After trading up to make their first pick on Day 2 of the draft and losing a third-round pick, the Seahawks got a pick back by trading down and sending the 64th pick to the New York Jets in exchange for the 69th pick and a fifth-round pick (No. 148 overall).
With the 69th pick, Seattle selected guard Damien Lewis from the NCAA champion LSU Tigers. Lewis joins a roster that seems to have about 234 offensive linemen. Well, OK, the Seahawks had 18 linemen on the roster coming into the draft including eight guards and five linemen listed as center/guard.
So what does that mean? Well, Lewis’ playing time might be limited with starters D.J. Fluker and Mike Iupati returning. But he certainly fits the Seahawks profile in terms of intangibles and mindset.
Let’s get to know the 19th lineman now on the Seahawks roster …
Name: Damien Lewis
The Skinny: Not surprisingly, given the Seahawks run-first philosophy, Lewis excels at run blocking. With a squattier build, he’s shown above-average power while moving defensive lineman off the line of scrimmage and a nasty streak in terms of finishing off plays.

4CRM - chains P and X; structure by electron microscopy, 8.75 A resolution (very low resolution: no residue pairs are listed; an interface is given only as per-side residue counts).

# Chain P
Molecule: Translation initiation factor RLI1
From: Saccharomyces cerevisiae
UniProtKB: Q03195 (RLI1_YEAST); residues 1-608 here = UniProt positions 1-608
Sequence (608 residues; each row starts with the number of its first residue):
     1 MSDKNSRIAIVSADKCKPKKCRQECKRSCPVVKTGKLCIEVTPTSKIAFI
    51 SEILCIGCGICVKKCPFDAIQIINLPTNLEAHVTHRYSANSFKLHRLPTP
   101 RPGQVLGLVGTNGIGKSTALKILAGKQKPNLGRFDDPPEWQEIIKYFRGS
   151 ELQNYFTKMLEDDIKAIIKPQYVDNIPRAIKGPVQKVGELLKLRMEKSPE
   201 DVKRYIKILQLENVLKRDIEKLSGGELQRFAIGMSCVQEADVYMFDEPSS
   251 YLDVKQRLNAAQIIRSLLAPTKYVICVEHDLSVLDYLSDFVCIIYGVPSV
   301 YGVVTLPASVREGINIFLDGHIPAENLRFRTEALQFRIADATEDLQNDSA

“The first goal is to get you out of the way, the second goal is to keep on mauling you through the whistle. That goes for both the pass and run game,” he told USA Today.
Lacking length on his frame, there are some questions about his ability to pass block one-on-one and struggles against Auburn defensive tackle Derrick Brown provided an example of the problems.
Playing for Cantonville High in rural Mississippi — a team that is far from a football powerhouse — Lewis had teams with less than 30 players on them and won a total of 11 games in three years. While he played well, the obscurity of his school and questions about NCAA eligibility left Lewis with zero scholarship offers out of high school. He enrolled at Northwest Mississippi Community College and played there two seasons, making the dean’s list and earning All-American honors before heading to LSU.
At LSU, he grabbed a starting spot with head coach Ed Orgeron telling reporters that Lewis could have a 10-year career in the NFL. While at LSU, he earned reputation for maniacal effort in the weight room, squatting 600-plus pounds and benching pressing 475 pounds.